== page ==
70% of all Americans over age 65 will need some form of long-term care. A properly-structured Family Caregiver Agreement provides an alternative to placement in a facility and to the impoverishment that comes with it.

Benefits of a Family Caregiver Agreement

You may ask “Why do I need to enter into a contract to take care of my parents?” There are some good reasons that may not readily come to mind. For one, it articulates clear standards for what kind of assistance a family caregiver is willing and able to provide and the compensation the parent or other care recipient is willing and able to offer in return. It encourages family to take care of their own rather than allow care to be provided by strangers. Also, from an estate planning perspective, such an agreement, because legally binding, enables one generation to pass along an inheritance to the next without incurring a Medicaid penalty if and when home care no longer remains viable and placement in a facility is the only alternative. Payments to family for care are considered by Medicaid to be made out of love and affection and generate a Medicaid transfer penalty unless the care recipient is legally obliged to make the payments under a written contract.

Essential Contract Provisions

A Family Caregiver Agreement, in essence, specifies who will receive what care from whom and for what compensation. Dionysios Pappas, an attorney with the law firm of Vasiliadis Pappas Associates, cautions that “the specified services to be provided and compensation to be paid should be based upon a comprehensive assessment by an aging care specialist and a written report based upon that assessment.” Essential contract provisions include:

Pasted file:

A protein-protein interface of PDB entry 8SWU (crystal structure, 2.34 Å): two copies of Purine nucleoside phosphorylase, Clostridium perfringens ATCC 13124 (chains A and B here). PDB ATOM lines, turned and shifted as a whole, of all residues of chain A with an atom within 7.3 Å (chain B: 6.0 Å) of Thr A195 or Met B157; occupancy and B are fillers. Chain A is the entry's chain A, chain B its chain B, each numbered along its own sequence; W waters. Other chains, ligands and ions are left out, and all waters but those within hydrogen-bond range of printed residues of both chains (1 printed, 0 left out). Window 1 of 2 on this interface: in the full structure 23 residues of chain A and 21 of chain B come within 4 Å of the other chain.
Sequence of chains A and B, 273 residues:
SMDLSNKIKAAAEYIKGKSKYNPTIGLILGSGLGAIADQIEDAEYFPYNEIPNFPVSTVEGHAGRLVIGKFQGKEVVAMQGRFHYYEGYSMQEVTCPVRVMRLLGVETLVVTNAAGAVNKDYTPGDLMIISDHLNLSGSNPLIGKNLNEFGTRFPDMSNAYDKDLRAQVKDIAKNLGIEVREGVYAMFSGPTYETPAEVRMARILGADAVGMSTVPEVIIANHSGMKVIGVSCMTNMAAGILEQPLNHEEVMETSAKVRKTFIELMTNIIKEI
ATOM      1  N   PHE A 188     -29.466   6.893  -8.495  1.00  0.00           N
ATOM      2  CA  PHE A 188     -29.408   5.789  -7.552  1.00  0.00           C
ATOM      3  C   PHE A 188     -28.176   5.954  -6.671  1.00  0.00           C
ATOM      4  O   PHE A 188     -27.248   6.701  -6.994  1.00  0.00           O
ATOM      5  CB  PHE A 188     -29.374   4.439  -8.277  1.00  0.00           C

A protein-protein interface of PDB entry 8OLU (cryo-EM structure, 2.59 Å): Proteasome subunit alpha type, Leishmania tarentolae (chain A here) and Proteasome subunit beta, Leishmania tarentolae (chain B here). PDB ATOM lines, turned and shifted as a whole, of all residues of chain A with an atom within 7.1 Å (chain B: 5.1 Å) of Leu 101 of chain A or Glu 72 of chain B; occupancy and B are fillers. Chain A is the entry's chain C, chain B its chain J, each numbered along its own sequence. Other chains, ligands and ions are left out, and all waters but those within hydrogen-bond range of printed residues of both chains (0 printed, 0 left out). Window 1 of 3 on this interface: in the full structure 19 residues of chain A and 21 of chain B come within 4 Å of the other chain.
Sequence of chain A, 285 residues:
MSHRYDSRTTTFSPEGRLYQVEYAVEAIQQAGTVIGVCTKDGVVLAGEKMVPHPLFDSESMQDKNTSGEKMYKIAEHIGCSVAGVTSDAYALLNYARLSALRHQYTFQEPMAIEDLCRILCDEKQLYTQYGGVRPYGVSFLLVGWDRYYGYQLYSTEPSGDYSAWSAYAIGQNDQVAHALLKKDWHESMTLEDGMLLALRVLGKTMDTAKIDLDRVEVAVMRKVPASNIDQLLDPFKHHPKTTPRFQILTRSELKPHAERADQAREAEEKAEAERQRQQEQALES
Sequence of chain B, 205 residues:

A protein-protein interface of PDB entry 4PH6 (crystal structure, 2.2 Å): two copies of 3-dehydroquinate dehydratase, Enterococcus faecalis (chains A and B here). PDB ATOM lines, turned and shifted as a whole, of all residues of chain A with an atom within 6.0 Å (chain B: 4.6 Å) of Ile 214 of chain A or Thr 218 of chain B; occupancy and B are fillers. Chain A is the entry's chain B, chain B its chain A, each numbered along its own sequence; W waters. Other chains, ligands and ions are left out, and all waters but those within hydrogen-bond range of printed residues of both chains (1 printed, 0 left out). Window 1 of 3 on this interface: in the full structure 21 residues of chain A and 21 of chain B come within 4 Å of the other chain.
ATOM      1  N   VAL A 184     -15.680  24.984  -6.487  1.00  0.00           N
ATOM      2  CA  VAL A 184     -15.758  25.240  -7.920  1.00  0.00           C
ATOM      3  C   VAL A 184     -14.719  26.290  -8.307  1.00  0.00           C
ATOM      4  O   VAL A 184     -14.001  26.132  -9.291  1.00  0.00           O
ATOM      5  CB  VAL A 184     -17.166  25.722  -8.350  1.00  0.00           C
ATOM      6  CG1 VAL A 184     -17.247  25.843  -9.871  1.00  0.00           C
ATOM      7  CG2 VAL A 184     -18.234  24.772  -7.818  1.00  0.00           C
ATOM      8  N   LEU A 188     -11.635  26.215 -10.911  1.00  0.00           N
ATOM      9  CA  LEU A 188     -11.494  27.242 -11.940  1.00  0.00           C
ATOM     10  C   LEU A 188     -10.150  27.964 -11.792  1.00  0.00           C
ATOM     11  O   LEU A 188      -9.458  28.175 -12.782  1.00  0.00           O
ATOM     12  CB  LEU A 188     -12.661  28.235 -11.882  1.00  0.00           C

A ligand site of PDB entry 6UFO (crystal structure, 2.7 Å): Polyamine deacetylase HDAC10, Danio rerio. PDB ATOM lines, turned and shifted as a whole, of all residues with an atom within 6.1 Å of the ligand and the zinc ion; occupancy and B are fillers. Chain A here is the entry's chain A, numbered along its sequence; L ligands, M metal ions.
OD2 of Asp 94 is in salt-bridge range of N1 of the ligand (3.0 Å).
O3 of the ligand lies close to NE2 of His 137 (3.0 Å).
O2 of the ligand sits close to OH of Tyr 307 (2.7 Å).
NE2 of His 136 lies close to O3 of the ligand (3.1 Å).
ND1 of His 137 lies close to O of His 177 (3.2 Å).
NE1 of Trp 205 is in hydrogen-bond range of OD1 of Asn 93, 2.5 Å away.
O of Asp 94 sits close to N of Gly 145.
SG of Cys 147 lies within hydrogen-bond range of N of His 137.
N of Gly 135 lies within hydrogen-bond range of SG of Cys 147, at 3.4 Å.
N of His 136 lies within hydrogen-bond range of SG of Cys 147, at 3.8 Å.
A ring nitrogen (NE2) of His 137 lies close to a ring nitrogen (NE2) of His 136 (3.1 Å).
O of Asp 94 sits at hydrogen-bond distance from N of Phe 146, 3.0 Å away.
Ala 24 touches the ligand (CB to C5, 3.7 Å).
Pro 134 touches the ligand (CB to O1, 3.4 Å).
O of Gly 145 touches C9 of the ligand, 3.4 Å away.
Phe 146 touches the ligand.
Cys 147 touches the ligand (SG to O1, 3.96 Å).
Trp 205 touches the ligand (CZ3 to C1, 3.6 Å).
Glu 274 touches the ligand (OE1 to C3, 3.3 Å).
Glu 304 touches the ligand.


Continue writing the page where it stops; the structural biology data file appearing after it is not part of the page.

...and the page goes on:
• Services. What will the caregiver provide by way of personal assistance with everyday tasks (cooking, cleaning, transportation, money management etc.) and with activities of daily living (bathing, dressing, eating, toileting, transferring); and with other items such as accommodations; clothing; laundry; utilities and furnishings?
  • Compensation. In order to prevent payments being penalized by Medicaid as uncompensated transfers, compensation cannot be less than fair market value or, if later deemed to be insufficient, must be made with a good faith belief as constituting fair market value. Relying on a professional assessment as to what constitutes fair payment will establish that good faith belief. In situations where the care recipient moves into the home of the caregiver, part of the compensation should be payable as rent. Obtain a written appraisal from a realtor as to the fair rental value.


Tax Implications

A family caregiver will pay income tax on the compensation received. The family caregiver will typically determine how and when the agreed-upon services will be provided and will use her or his own tools and materials. That will establish the caregiver as an independent contractor rather than an employee and will simplify tax requirements for both care recipient and caregiver. Nevertheless, it is prudent for both parties to seek the assistance of a tax professional as regards the preparation and filing of their income tax returns.


The long-term care “continuum”, that is, progression of care, is a dynamic that is reflected in a steady, if often uneven, rate of decline in cognitive and/or functional capacity. A properly- structured Family Caregiver Agreement can significantly delay but often not eliminate the need to eventually enter a facility and qualify for Medicaid. But implementing such an Agreement will ensure preservation of a substantial portion of one’s estate, facilitate Medicaid eligibility, and most importantly, enhance one’s quality of life by remaining at home and receiving care from family. If you think this might be right for your situation, then call the lawyers at Vasiliadis Pappas. We can help!